Pickled Peppers- Putting Up with ErinPickled Peppers- Putting Up with Erin

If Peter Piper picked a peck of pickled peppers, where in the world did he find a pickled pepper plant? Can you imagine a plant that produces already pickled veggies… Oh my geeze, that sounds absolutely amazing.

This past weekend I spent some time visiting my dad’s family in southern Arizona. The entire week before the trip I couldn’t help but day dream about all the authentic mexican ingredients, spices, and food that was soon to be in my belly. In summary the quick visit was lovely, I could get used to 85 degree weather in April, I miss hiking, and 3 days of binging out on mexican food should tide me over for a while. If you’ve ever visited that part of the southwestern United States you are no stranger to the produce stands that litter the sides of main thoroughfares.

I was amazed by the huge variety of peppers and instantly decided that pickled peppers were in order. This idea led to my hunt for the perfect pepper to pickle, which involved: dusting off my spanish vocab., purchasing the perfect pickling peppers thanks to the advice from my new friend Jose, “smuggling” 2 pounds of slightly wilted peppers across the country in my carry on luggage, and attempting to explain to the people sitting next to me on my flight home why exactly my luggage smelt the way it did. Unlike the pepper items I’ve put up before, these whole pickled peppers are actually very HOT. Thankfully for the sake of my fingertips, this recipe called for no pepper dicing, slicing, or mincing! I plan on using these hot peppers as an ingredient in vegetarian chile, spicy slaw for homemade pupusas, and if I get really brave… inside some chile rellenos. Enjoy!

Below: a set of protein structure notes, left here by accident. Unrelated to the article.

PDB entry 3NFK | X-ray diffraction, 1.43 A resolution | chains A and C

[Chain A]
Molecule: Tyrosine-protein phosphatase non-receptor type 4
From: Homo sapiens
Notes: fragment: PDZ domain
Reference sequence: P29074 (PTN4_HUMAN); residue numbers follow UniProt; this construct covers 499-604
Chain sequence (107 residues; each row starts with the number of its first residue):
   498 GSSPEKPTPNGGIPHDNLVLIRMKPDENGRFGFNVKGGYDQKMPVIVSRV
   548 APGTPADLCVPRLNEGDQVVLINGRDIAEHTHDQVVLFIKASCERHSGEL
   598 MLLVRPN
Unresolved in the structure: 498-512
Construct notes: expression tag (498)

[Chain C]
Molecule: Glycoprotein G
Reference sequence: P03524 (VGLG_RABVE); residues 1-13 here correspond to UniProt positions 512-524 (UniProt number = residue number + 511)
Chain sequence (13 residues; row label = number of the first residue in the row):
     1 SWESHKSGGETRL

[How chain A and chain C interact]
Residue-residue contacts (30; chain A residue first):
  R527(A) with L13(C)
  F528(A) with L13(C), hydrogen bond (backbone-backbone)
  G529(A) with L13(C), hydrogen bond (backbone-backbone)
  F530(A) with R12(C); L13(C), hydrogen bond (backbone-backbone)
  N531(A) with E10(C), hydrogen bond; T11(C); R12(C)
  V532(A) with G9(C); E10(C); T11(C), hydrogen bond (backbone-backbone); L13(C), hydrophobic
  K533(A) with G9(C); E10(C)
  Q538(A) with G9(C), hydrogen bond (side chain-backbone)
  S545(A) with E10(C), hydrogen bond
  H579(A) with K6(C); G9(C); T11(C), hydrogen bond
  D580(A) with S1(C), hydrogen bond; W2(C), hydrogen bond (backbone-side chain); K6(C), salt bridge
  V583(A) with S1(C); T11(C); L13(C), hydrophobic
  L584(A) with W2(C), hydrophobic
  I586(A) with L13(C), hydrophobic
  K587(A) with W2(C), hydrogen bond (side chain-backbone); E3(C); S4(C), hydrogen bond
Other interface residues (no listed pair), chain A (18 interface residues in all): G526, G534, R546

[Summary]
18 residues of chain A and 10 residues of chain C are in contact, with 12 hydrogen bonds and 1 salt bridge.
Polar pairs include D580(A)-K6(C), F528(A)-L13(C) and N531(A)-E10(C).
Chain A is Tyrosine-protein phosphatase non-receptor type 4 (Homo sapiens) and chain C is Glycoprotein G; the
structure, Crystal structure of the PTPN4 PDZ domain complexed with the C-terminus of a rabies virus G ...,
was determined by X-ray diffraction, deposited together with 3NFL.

Pickled Peppers- Putting Up with ErinPickled Peppers- Putting Up with Erin 

Pickled Peppers

Yield: 5 pints


  • 2 lbs chile peppers (small, hot variety)
  • 5 garlic cloves (halved)
  • 40 black peppercorns
  • 3 Tbsp pickling/sea salt
  • 2-1/2 cup apple cider vinegar
  • 2-1/2 cup water
  • 5 tsp olive oil (optional)


  1. Rinse chile peppers and let soak in ice cold water for an hour before pickling.
  2. Cut a small slit lengthwise into each pepper.
  3. In a medium-sized, non-reactive pot combine vinegar, water, and salt. Bring to a boil, remove from heat.
  4. Pack pint jars with peppers and divide garlic and peppercorns between hot, sterilized jars.
  5. Ladle vinegar mixture over peppers leaving approx. 1/2 inch headspace.
  6. Carefully add 1 tsp olive oil to each jar (avoid getting oil on lid).
  7. Wipe rims (very well), apply lids and rings (finger tight). Process in hot water bath for 10 minutes. Remove from heat, let jars remain covered in canner for an additional 5 minutes to prevent much syphoning).
  8. Remove jars from water bath canner and let them cool atop a folded towel on the counter for 12-24 hours.
  9. Store in a cool dry place for at least 3 weeks before consuming.


On the note of pickling with oil: if a veggie has been properly acidulated according to an approved recipe to kill any botulism spores, it can be packed in oil for safe water bath canning.

Stuff to watch out for when canning with oil is a) be really careful about cleaning your rims, b) check regularly for jars that unseal, even quite a while after processing, c) shelf life is not as long as canned goods without added oils.

2 responses to Pickled Peppers

  1. Hi Erin: One follow-up question on waterbath canning with oil (I’m a first season canner, total newbie!)- does it add anything to the pickled peppers? That is, is something (texture, perhaps?) gained by adding the “optional” oil? The warnings on oil are so oft-repeated its become ingrained in my head, but if there is something to be gained by the addition of oil, I’d like to give it a whirl- following all precautions of course. Thanks!

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